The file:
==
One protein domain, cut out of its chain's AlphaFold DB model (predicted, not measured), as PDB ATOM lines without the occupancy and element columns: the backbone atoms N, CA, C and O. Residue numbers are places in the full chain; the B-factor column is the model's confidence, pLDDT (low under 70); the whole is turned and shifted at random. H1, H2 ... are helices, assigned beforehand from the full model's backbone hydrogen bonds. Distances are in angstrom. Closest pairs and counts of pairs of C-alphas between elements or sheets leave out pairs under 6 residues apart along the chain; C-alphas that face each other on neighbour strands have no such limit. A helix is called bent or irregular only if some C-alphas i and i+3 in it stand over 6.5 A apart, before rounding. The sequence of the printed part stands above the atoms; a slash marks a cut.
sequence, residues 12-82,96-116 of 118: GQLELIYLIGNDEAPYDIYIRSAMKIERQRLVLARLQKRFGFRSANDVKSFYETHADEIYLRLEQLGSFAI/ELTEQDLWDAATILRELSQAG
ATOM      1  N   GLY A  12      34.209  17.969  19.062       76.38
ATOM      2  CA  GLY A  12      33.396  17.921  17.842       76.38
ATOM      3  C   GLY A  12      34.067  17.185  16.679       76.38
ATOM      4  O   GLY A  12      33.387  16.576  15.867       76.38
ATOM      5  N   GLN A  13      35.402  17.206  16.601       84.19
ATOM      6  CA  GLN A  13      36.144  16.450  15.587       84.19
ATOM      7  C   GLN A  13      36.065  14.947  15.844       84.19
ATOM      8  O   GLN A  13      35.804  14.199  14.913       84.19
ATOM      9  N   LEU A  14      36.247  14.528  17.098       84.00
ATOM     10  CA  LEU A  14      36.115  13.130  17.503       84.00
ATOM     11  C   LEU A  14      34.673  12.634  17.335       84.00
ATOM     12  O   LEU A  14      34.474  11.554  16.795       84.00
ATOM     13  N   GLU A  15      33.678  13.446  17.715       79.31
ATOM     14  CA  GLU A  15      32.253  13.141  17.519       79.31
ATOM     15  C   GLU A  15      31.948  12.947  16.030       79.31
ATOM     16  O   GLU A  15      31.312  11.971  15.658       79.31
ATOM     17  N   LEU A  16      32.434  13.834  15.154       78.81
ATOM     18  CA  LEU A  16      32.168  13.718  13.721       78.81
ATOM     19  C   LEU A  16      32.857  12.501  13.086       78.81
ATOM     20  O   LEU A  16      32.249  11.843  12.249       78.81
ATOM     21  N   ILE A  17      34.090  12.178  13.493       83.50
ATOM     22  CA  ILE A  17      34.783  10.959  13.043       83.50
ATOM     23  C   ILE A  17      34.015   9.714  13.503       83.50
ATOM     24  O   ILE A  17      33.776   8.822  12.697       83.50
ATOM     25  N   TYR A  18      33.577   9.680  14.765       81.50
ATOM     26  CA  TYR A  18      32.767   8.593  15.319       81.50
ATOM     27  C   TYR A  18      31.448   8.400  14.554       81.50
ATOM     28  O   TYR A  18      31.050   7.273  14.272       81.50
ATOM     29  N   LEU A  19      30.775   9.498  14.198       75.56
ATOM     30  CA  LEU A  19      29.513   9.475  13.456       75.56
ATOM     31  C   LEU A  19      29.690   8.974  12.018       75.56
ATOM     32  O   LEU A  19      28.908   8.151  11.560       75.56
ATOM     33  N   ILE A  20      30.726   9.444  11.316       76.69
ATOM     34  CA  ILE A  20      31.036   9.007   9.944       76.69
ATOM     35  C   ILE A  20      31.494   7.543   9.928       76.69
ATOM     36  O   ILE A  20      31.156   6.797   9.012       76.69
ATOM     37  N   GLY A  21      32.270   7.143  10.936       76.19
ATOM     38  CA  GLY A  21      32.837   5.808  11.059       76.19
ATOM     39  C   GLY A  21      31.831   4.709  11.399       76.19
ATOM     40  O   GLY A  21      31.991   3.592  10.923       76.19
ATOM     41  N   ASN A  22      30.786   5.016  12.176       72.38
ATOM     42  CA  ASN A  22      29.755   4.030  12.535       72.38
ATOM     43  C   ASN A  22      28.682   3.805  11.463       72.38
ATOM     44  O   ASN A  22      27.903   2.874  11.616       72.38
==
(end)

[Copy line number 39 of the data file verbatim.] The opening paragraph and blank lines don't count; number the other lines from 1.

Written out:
ATOM     38  CA  GLY A  21      32.837   5.808  11.059       76.19